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June 11 2014

Historian Casts Doubt On The Discovery Of Columbus' Flagship


Back in May, marine archaeologist Barry Clifford made the extraordinary claim that Columbus's flagship, the Santa Maria, had been found. But now, a Portuguese historian says this can't possibly be true — because the ship never sank.

Clifford made the apparent discovery off the north coast of Haiti. Among the various bits of evidence provided, he says he even found the ship's ballast.

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June 10 2014

Ancient Europe Colonized by Island Hoppers?


By leapfrogging from island to island across the northern Mediterranean, Neolithic people were able to quickly spread their farming lifestyle across southern Europe some 9,000 years ago, a new genetic study suggests.

Archaeological investigations have shown that individuals in the Near East first developed farming and herding around 12,000 years ago.


Related: Island-hopping odyssey brought civilisation to Europe

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June 10 2014

Holy sites 'may offer clues to antibiotic resistance'


The Hindu holy sites in the Indian cities of Rishikesh and Haridwar attract millions of pilgrims each year - but they are now the destination for another group of devotees.

Scientists trying to understand the rise of antibiotic resistance, considered by some to be the great health threat of our time, believe they could provide clues to the mechanisms behind its spread.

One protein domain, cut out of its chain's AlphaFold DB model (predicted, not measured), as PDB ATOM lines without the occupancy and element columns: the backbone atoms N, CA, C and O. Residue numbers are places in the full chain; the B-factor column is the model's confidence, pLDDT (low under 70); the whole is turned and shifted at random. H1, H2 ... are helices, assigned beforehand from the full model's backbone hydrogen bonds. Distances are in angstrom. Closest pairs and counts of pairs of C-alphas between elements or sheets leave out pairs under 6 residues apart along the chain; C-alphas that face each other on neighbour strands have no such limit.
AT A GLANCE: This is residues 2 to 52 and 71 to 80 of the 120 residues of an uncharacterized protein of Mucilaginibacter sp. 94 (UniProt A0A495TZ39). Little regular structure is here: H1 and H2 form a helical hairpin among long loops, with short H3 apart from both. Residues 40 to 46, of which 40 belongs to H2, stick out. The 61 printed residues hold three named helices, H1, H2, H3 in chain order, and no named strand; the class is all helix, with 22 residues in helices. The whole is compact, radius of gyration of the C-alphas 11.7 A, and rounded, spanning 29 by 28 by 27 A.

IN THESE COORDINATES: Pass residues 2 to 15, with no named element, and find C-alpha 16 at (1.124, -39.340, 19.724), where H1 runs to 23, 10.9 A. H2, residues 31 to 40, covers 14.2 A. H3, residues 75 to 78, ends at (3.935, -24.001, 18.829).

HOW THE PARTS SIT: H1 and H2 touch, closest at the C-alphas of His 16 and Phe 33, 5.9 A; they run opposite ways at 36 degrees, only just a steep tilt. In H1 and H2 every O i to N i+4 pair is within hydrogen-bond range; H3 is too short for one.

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June 10 2014

Forgiving can literally make you forget.


Are you the type of person who forgives easily? Or do you mull over the the offending incident for months or even years to come? Although it can be easy to pick out friends or coworkers who hold grudges from those who forgive, it turns out that scientists don’t understand much about why the two groups differ. Here, scientists tested whether forgiving makes people more likely to forget the details of the incident.

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June 10 2014

'Love Hormone' Has Same Effect on Humans and Dogs


If we humans inhale oxytocin, the so-called “love hormone,” we become more trusting, cooperative, and generous. Scientists have shown that it’s the key chemical in the formation of bonds between many mammalian species and their offspring. But does oxytocin play the same role in social relationships that aren’t about reproduction?

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June 10 2014

Rats may experience regret like humans, study says


Just as humans lament not pursuing a lover or bemoan having eaten that extra slice of chocolate cake, rats may experience feelings of regret, too, new research suggests.

When rats were given the option of visiting rooms that contained different foods, and they skipped a good deal for a worse one, they glanced back at the former room, rushed through eating the snack and were more likely to tolerate longer wait times for what they considered the more desirable food , researchers found.